on John 5 :39
Search the Scriptures - Ερευνατε τας γραφας. This should be translated, not in the imperative, but in the indicative mood - thus, Ye search the Scriptures diligently. That these words are commonly read in the imperative mood is sufficiently known; but this reading can never accord well with the following verse, nor can the force and energy of the words be perceived by this version.
The rabbins strongly recommend the study of the Scriptures. The Talmud, Tract. Shabbath, fol. 30, brings in God thus addressing David: "I am better pleased with one day in which thou sittest and studiest the law, than I shall be with a thousand sacrifices which thy son Solomon shall offer upon my altar."
Perhaps the Scriptures were never more diligently searched than at that very time: first, because they were in expectation of the immediate appearing of the Messiah; secondly, because they wished to find out allegories in them; (see Philo); and, thirdly, because they found these scriptures to contain the promise of an eternal life. He, said they, who studies daily in the law, is worthy to have a portion in the world to come, Sohar. Genes. fol. 31. Hence we may infer:
1st. That the Jews had the knowledge of a future state before the coming of Christ; and
2ndly. That they got that knowledge from the Old Testament Scriptures.
The word ερευνατε, which might be translated, Ye search diligently, is very expressive. Homer, Il. xviii. l. 321, applies it to a lion deprived of his whelps, who "scours the plains, and traces the footsteps of the man." And in Odyss. xix. l. 436, to dogs tracing their game by the scent of the foot.
In the Septuagint, the verb ερευναω answers to the Hebrew חפש chapash, to search by uncovering; to חקר chakar, to search minutely, to explore; to חשף chashaph, to strip, make bare; and to משש mashash, to feel, search by feeling. It is compounded of ερεω, I seek, and ευνη, a bed; "and is," says St. Chrysostom, "a metaphor taken from those who dig deep, and search for metals in the bowels of the earth. They look for the bed where the metal lies, and break every clod, and sift and examine the whole, in order to discover the ore." Those who read the verse in the imperative mood consider it an exhortation to the diligent study of the Sacred Writings. Search; that is, shake and sift them, as the word also signifies: search narrowly, till the true force and meaning of every sentence, yea, of every word and syllable, nay, of every letter and yod therein, be known and understood. Confer place with place; the scope of one place with that of another; things going before with things coming after: compare word with word, letter with letter, and search the whole thoroughly. See Parkhurst, Mintert, and Leigh.
Leaving every translation of the present passage out of the question, this is the proper method of reading and examining the Scriptures, so as to become wise unto salvation through them.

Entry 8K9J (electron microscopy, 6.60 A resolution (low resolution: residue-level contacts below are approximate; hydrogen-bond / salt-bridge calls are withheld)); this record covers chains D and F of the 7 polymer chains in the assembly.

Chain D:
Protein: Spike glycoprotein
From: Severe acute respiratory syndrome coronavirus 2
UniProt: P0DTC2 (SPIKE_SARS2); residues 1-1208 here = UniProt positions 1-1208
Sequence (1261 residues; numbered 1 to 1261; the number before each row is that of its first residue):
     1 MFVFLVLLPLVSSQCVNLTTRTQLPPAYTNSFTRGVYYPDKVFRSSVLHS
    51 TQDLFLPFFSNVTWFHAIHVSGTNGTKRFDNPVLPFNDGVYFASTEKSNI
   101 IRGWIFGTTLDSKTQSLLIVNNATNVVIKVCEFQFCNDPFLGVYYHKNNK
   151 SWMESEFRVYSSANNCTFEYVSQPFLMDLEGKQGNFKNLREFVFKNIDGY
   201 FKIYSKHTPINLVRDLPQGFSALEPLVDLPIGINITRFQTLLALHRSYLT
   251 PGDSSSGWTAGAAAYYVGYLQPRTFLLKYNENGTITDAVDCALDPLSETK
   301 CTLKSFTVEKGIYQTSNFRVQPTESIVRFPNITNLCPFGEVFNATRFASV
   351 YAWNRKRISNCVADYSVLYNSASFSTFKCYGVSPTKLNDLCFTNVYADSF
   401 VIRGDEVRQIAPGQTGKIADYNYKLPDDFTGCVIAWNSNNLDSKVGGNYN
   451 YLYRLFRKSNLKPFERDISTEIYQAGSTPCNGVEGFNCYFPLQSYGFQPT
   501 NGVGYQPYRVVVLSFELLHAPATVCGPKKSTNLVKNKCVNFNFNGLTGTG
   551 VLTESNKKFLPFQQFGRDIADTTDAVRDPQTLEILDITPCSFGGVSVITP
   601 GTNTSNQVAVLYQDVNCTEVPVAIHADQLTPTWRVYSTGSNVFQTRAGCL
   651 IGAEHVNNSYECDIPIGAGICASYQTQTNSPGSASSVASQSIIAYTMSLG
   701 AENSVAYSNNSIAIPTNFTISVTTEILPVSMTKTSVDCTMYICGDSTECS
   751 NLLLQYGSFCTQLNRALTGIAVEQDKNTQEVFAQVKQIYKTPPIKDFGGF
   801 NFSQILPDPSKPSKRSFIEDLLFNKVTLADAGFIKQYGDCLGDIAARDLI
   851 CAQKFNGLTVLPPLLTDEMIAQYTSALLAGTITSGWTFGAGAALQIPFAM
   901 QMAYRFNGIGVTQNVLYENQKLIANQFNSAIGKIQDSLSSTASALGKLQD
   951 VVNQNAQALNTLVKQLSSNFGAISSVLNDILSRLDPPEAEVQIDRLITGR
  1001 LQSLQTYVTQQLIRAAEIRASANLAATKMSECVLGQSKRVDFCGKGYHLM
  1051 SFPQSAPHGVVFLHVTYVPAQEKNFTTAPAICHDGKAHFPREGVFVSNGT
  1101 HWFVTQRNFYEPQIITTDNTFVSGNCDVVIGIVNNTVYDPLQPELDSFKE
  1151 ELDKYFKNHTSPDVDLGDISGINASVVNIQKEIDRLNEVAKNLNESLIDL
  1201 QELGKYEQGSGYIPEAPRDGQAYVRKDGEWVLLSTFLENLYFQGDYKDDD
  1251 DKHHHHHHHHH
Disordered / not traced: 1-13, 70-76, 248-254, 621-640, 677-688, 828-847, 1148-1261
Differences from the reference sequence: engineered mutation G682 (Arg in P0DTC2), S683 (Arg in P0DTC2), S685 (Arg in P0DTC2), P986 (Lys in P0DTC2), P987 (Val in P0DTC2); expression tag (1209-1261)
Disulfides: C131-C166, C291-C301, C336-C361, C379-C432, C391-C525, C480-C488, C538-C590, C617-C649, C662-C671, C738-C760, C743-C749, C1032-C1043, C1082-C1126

on John 5 :39
Search the scriptures - The word translated "search" here means to "search diligently" or "search anxiously." It was applied to miners, who search for precious metals - who look anxiously for the "bed" of the ore with an intensity or anxiety proportionate to "their sense" of the value of the metal. Compare the notes at Job 28:3. It is applied by Homer to a lioness robbed of her whelps, and who "searches" the plain to "trace out" the footsteps of the man who has robbed her. It is also applied by him to dogs tracing their game by searching them out by the scent of the foot. It means a diligent, faithful, anxious investigation The word may be either in the indicative or imperative mood. In our translation it is in the imperative, as if Jesus commanded them to search the Scriptures. Cyril, Erasmus, Beza, Bengel, Kuinoel, Tholuck, DeWette, and others, give it as in the indicative: Chrysostom, Augustine, Luther, Calvin, Wetstein, Stier, Alford, and others, regard it as in the imperative, or as a command. It is impossible to determine which is the true interpretation. Either of them makes good sense, and it is proper to use the passage in either signification. There is abundant evidence that the Jews did search the books of the Old Testament. It is equally clear that all people ought to do it.
The scriptures - The writings or books of the Old Testament, for those were all the books of revelation that they then possessed.
In them ye think ye have eternal life - The meaning of this is: "Ye think that by studying the Scriptures you will obtain eternal life. You suppose that they teach the way to future blessedness, and that by diligently studying them you will attain it." We see by this:
1. That the Jews in the time of Jesus were expecting a future state.
2. The Scriptures teach the way of life, and it is our duty to study them.
The Bereans are commended for searching the Scriptures Acts 17:11; and Timothy is said from a child to have "known the holy scriptures, which are able to make us wise unto salvation," 2 Timothy 3:15. Early life is the proper time to search the Bible, for they who seek the Lord early shall find him.
They are they ... - They bear witness to the Messiah. They predict his coming, and the manner of his life and death, Isaiah 53:1-12; Daniel 9:26-27, etc. See the notes at Luke 24:27.
on John 5 :39
5:39 Search the Scriptures - A plain command to all men. In them ye are assured ye have eternal life - Ye know they show you the way to eternal life. And these very Scriptures testify of me.